Robin and I were at a Home Dog Training client in Flowery Branch the other day working with their Golden Retriever named George.  It seemed that George never paid too much attention to our clients, would jump on everyone, and always bugged anyone in the house that he wanted to play.  We immediately recognized this as a problem regarding George’s understanding that he was not the boss.  Within a few hours, George was very respectful of our clients and everyone was very, very happy.  As we always do, we finally asked if there was anything else we forgot to cover or anything our clients had remembered about George’s behavior that needed to be addressed.  Our clients then remembered that over Thanksgiving, George would run to the door every time a guest would arrive and then shoot out when the door was opened.  This was a new thing with him and initially caught them by surprise.  They had just started to put George in a back room when guests would arrive.  They wondered how they could make it so George could be there when people come to their home.

Dogs running out an open door is a very common and really annoying problem that most of our clients initially face when they call us.  It is a huge issue because is gets our clients angry, damages their relationship with “their best friend”, and poses a safety risk for their dog.  So, what is going on here?

Robin and I always tell our clients to try and see the world through their dog’s eyes. Their dog watches their body language to always try and figure out what they are saying and what they are allowing him to do. We always teach our clients that a large portion of body language is posture.  One aspect of posture is directive focus.  Is our client facing their dog or to they have their back to their dog?

When the client faces their dog, they are in a dominant stance.  They are telling him that they are in charge of him.  They are saying that he needs to watch them and wait for their commands telling him what to do.  When they show their back to their dog, they are telling him that they are subordinate and even playful.  Their dog often interprets this as a “follow the leader” game.  Thus, they will try to “chase” the client out the front door.

Now let’s figure out what our client’s dog is seeing when they go to the door to the garage. Normally, they say “goodbye” to their dog.  They are correctly facing him as they are doing that. They pick up their keys and then walk to the back door.  Now what?  Our client turns their back to the dog as they reach for the door knob.  They are now in a submissive, play mode.  They are telling their dog that they are no longer in charge so their dog can do what ever he wants.  They are also communicating to their dog that it is fine to play.  No wonder their dog isn’t listening to them and running out the door.  Chat can they do?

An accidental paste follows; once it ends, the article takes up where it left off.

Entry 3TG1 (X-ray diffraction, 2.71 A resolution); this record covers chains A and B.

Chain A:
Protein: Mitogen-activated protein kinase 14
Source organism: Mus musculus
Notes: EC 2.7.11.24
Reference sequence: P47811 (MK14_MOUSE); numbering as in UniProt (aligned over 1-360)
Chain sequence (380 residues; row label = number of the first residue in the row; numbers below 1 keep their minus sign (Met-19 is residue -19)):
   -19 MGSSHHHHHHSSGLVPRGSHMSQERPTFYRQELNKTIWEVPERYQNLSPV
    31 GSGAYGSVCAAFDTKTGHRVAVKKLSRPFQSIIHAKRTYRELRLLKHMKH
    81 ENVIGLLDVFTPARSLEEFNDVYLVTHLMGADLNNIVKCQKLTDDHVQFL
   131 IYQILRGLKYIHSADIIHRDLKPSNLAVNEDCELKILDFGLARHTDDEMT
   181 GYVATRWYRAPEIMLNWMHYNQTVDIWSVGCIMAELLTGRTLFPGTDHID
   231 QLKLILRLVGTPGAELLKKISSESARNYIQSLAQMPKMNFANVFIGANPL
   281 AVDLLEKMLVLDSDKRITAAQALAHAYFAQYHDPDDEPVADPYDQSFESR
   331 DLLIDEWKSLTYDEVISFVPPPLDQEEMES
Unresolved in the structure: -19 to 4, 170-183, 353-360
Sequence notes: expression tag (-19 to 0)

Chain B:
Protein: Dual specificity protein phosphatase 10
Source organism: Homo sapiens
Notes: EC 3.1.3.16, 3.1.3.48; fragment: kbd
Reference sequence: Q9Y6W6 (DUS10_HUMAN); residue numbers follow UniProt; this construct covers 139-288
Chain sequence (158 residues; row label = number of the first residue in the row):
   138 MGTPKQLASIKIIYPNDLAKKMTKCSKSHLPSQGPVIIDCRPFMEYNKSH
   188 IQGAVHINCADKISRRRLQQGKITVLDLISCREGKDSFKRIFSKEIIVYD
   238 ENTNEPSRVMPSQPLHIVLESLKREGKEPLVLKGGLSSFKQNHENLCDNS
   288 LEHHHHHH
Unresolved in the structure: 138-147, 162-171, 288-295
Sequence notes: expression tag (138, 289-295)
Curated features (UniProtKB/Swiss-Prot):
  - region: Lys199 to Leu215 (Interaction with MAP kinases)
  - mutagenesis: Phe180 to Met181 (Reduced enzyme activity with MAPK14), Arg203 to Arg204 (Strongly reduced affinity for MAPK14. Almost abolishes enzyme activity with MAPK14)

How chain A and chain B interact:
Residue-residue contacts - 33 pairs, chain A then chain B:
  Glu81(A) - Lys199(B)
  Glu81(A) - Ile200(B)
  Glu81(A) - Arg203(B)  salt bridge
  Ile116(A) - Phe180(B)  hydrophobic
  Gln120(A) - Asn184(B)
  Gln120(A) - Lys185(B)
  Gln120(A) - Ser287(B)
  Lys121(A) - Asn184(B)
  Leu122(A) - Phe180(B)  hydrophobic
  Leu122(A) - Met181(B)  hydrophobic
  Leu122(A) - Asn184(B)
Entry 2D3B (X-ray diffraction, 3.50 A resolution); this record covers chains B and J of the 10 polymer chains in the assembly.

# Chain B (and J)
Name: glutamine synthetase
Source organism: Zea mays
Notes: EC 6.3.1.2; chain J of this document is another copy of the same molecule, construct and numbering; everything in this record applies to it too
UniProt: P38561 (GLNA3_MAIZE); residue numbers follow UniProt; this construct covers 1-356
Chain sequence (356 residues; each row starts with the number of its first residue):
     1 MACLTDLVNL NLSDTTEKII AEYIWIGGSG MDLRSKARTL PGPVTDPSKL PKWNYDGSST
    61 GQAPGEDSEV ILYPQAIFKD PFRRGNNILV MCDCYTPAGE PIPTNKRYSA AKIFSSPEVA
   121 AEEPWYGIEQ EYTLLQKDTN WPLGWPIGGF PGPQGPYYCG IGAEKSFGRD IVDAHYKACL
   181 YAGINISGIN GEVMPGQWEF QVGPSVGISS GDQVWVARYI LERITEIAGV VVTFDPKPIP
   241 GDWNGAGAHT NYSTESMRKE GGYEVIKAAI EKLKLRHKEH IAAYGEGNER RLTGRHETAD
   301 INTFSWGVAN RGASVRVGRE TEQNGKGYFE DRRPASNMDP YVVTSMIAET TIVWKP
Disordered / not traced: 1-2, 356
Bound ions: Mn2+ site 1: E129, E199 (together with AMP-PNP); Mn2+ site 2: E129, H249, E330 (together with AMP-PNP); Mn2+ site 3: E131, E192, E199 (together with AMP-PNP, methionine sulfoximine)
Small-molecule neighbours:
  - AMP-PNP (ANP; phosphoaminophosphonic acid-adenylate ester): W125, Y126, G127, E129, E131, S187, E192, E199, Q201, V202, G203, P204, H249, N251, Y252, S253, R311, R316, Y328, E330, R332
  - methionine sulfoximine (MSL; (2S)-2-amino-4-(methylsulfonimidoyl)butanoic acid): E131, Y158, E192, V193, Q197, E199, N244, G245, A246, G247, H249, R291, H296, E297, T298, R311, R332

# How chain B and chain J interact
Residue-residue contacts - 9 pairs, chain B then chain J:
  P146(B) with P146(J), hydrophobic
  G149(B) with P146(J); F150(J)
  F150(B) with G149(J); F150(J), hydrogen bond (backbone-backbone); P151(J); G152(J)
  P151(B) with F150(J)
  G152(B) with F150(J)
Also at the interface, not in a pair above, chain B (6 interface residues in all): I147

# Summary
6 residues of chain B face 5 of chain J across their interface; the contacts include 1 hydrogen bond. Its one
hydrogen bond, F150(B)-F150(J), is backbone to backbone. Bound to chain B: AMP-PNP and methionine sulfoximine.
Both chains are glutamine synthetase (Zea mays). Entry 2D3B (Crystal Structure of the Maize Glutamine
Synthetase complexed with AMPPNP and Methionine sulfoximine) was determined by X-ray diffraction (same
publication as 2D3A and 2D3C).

They have to let their dog know that they are in charge as they are leaving.  This is done by facing their dog and backing up to the door.  If he begins to move towards the door, they need to tell him “no” in a low and absolute time. Also,  they can hold their hand out like a policeman telling a car to stop.  Then, they can continue to move back slowly to the door.

Once at the door, they need to slowly open the door as they continue to face their dog. If he starts to move towards him during this process, they should correct him again. Now they can step through the door and close it slightly.  In a high voice, they can tell him “good boy” as the door finally closes shut.

The above exercise simply changes some of the inappropriate signals that our clients send their dog when they leave the house.  From submission and lack of control, we have modified their stance during the “leaving process” to dominance and leadership.  Their dog naturally responds to the signals they universally understand and respect.  Leaving the house is now a happy and safe experience,

Please call Robin or myself at (770) 718-7704 it you are in need of any dog training help.  We have a lot of good dog training advice at Best Dog Trainers Flowery Branch Georgia.  Find all our phone numbers, text addresses and email contacts at Dog Training Help Center Flowery Branch Georgia.